News / USA

US Denies Downplaying Iraq Civilian Deaths, Condoning Prisoner Abuse

US Army Chief of Staff Gen. George Casey (file photo)
US Army Chief of Staff Gen. George Casey (file photo)

The U.S. Army general who commanded coalition forces in Iraq for 2 1/2 years denied allegations on Monday based on the WikiLeaks documents published last week that his forces undercounted Iraqi civilian casualties and condoned the abuse of prisoners by Iraqi forces.

General George Casey, who is now Chief of Staff of the U.S. Army, says troops under his command in Iraq did not intentionally underreport the number of civilians who were killed during his tenure, from mid-2004 until early 2007. "I don't recall downplaying civilian casualties.  In fact, we actively went out and tried to count civilian casualties, to the extent we actually sent leaders, soldiers, down to the morgues in Baghdad to count civilian casualties," he said.

Casey was responding to a reporter's questions about information in the nearly 400,000 secret U.S. military documents published on Friday by the Internet website WikiLeaks.  

News organizations that were able to study the material for weeks before it was published say the documents contain reports of thousands more civilian casualties - mostly from insurgent attacks - than the U.S. military has acknowledged.

General Casey says it was important for him to know the extent and cause of the deaths. "We actively went out and tried to understand the impact of both our actions and the militia group actions on civilians.  You've heard about 'protecting the population.'  That wasn't a new idea.  We had to understand the impact of, again, our operations and the insurgent operations on civilians," he said.

During the time General Casey was in command in Iraq, the insurgency grew and the security situation deteriorated.  Analysts have criticized him for having the wrong strategy and for giving the new Iraqi forces too much responsibility before they were ready to handle it.

The WikiLeaks documents indicate that resulted in routine abuse of insurgents captured by Iraqi forces, or who were turned over to them by coalition troops.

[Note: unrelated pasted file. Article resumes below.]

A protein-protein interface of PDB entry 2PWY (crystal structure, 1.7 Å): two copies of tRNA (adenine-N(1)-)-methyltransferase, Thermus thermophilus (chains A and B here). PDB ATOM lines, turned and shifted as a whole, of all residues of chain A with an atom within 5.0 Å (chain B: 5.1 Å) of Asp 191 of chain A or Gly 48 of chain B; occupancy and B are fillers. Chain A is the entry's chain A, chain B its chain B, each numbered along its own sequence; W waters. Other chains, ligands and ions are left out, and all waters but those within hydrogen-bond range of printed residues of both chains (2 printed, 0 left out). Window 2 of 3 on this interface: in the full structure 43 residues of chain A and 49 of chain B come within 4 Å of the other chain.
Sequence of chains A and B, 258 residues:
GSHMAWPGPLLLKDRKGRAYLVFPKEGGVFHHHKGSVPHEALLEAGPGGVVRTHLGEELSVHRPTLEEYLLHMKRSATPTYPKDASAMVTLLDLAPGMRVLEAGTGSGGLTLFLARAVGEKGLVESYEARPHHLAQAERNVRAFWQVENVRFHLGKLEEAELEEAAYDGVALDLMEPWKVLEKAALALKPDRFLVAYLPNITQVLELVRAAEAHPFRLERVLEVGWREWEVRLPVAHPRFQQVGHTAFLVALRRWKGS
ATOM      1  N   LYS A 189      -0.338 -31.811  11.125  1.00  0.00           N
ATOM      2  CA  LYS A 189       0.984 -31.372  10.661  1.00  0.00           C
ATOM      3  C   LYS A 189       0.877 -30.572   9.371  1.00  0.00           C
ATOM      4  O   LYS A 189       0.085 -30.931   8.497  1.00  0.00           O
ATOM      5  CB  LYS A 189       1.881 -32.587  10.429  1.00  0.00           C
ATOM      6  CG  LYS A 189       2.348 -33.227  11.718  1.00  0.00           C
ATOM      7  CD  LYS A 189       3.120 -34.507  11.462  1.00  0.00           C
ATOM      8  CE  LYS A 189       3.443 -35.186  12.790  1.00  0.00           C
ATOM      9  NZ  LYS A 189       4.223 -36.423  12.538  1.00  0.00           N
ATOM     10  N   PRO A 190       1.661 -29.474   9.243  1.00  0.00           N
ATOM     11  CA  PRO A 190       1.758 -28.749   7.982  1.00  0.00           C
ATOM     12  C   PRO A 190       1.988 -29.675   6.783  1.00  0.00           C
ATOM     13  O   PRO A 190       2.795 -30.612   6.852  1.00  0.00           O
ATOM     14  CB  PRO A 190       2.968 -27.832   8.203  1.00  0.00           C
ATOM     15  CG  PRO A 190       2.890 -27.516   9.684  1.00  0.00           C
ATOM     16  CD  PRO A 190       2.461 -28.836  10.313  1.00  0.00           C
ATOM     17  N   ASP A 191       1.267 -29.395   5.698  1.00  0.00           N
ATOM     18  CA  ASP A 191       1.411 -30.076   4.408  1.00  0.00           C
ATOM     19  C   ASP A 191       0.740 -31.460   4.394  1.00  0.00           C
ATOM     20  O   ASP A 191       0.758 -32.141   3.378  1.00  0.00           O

News reports on the documents say the U.S. troops reported the abuses only to Iraqi officers, and imply that was not a sufficiently strong response.

General Casey disagrees, saying that his troops did not turn "a blind eye" on Iraqi abuses. "That's just not the case.  Our policy all along was when American soldiers encountered prisoner abuse, it was to stop it and then report it immediately up the U.S. chain of command and up the Iraqi chain of command.  And we were very strong with that," he said.

Prisoner abuse is a war crime, and the implication in recent news reports is that U.S. troops were complicit in such activity by not doing enough to stop it.

The WikiLeaks documents provide evidence through real time battlefield reporting that tends to support several key U.S. government claims, including that Iranian agents provided high-technology weapons and training to Iraqi insurgents and that most Iraqi civilian casualties were caused by insurgent attacks.

On the issue of prisoner abuse, they revive old questions about whether U.S. troops gave unprepared Iraqi forces too much authority and autonomy, creating a situation in which prisoners were abused.

You May Like

How to Safeguard Your Mobile Privacy

As the digital world becomes more mobile, so too do concerns about eroding privacy and increased hacking More

'Desert Dancer' Chronicles Iranian Underground Dance Troupe

Film by Richard Raymond is based on true story of Afshin Ghaffarian and his friends More

Audio Top 5 Songs for Week Ending May 23

This week's lineup can be summed up like this: 'It's The Same Old Song' - but they're great songs - featuring Walk The Moon, The Weeknd, Wiz Khalifa and Charlie Puth More